After being released to work on these restrictions, Plaintiff reported that having to drag a box at work had aggravated her problems, although the pain had otherwise continued to be managed with medication. (R. 596.) By June of 2009, however, Plaintiff had reported that she was receiving complaints about her performance at work because she was unable to manage due to her pain. (R. 597.) Her neck and arm pain had increased, and Dr. Chang noted that the pain had worsened to the point that he “may need to consider surgery, ” despite his earlier statements to the contrary. Id. Dr. Chang noted that Plaintiff's “condition has definitively deteriorated, ” which he attributed to her work. Id. He recommended again that she take time off work, and expressed that he would potentially have to revise her work restrictions. Id. After nearly a month off from work, Dr. Chang noted that Plaintiff's symptoms had not improved. (R. 599.) He recommended resuming injection treatments and considering surgery. Id. He noted that he did not feel that it was safe for Plaintiff to return to work, even on light duty, and that she should remain off from work for an additional five weeks until reassessment. Id. Dr. Chang noted that the goal of the injections was to determine if surgery could be avoided, which he considered preferable. (R. 602.) However, there were apparently problems with insurance approval for Plaintiff's injection treatment, which delayed receipt. (R. 600-06.) By January 2010, Dr. Chang reported that Plaintiff's condition had been worsening. He still recommended injection treatments but, depending on the new MRIs, considered revising the level of injections (R. 607.) As of March 2010, Plaintiff had been terminated from her position, making potential future injections doubtful. (R. 869.)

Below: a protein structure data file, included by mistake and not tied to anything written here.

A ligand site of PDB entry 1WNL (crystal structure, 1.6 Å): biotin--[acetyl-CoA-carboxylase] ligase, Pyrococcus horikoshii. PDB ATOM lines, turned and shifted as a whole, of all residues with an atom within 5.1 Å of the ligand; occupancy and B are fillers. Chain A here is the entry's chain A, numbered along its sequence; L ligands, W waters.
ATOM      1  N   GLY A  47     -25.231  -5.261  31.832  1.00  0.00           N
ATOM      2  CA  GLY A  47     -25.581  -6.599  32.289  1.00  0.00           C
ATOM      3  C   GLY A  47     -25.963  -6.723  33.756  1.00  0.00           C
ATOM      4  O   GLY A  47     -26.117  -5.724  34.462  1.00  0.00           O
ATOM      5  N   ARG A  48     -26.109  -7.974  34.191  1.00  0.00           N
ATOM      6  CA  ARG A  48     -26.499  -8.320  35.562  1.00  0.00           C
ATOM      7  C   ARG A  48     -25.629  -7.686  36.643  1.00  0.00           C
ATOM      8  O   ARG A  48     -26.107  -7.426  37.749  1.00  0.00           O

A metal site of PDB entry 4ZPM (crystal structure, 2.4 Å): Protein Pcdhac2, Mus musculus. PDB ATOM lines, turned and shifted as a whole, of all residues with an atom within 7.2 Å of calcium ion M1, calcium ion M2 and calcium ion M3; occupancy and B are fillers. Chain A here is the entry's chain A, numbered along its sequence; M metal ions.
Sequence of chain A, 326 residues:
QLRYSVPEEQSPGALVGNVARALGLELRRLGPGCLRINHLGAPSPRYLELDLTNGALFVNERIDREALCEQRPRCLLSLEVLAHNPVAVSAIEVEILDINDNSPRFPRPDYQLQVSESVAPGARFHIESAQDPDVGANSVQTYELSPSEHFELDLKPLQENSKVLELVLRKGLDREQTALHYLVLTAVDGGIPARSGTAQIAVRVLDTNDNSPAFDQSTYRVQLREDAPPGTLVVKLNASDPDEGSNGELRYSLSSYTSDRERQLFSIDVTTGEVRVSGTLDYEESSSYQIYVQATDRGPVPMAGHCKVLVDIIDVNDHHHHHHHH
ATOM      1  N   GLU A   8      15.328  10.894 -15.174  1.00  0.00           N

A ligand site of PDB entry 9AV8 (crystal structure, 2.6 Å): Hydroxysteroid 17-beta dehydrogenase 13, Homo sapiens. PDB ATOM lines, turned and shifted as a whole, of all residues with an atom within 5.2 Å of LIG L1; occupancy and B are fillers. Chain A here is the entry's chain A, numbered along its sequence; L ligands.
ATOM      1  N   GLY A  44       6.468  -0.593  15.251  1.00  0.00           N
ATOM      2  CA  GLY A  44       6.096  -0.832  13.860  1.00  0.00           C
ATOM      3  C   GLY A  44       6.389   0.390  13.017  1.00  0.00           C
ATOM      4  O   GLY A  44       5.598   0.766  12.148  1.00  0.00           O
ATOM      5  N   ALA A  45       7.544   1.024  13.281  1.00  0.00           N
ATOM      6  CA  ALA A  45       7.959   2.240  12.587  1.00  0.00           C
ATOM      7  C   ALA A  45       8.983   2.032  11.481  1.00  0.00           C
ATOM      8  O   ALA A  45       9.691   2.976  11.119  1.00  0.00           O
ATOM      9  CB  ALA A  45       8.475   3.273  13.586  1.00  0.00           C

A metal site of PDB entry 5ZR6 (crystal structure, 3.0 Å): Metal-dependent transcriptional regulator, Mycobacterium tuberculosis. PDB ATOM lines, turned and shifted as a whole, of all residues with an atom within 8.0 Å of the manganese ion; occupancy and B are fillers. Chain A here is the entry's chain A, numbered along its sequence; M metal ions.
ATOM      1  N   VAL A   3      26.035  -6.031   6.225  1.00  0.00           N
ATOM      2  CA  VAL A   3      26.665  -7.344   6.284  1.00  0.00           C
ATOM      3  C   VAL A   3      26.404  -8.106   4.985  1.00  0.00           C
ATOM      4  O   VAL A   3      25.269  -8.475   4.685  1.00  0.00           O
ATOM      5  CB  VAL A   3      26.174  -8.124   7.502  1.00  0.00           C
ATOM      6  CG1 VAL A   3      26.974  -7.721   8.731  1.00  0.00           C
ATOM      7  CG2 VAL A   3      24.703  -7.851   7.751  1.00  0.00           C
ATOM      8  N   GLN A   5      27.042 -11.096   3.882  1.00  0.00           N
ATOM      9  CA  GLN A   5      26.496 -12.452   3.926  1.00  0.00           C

In June 2010, medical consultant Dr. Frank Jimenez completed an analysis of Plaintiff's RFC. (R. 724-731.) In it, Dr. Jimenez concluded that Plaintiff was capable of occasionally lifting 20 pounds and frequently lifting 10 pounds. (R. 725.) Plaintiff was able to stand for two hours and sit for six hours of an eight hour workday. Id. Dr. Jimenez concluded that Plaintiff's allegations as to a 10 pound lifting restriction were “not substantiated by evidence in the file, ” and that-while there was a statement from Plaintiff's treating physician-it was too old to be considered. (R. 731.)

         In July 2011, Dr. Mahesh Shah performed a consultative examination for the state Bureau of Disability Determination Services. (R. 880-83.) In Plaintiff's back, Dr. Shah noted 70 degree flexion, 10 degree extension, and straight leg raising of 45 degrees on the right and 55 degrees on the left. (R. 882.) While Plaintiff did not use any assistive devices for walking, her gait was slow, and “[s]he had difficulty with heel walking and toe walking on the right side, ” and “was able to squat partially.” (R. 882-83.) However, Dr. Shah recorded that Plaintiff's motor strength was 5/5 in upper and lower extremities. (R. 883.)

         On August 30, 2011, medical consultant Dr. James Hinchen performed an analysis of Plaintiff's residual functional capacity. (R. 902-09.) Mirroring the findings of Dr. Jimenez, Dr. Hinchen concluded that Plaintiff could occasionally lift 20 pounds and frequently lift 10 pounds. (R. 903.) She could stand for six hours of an eight-hour work day, and could sit with normal breaks for six hours of an eight-hour workday. Id. On January 19, 2012, ...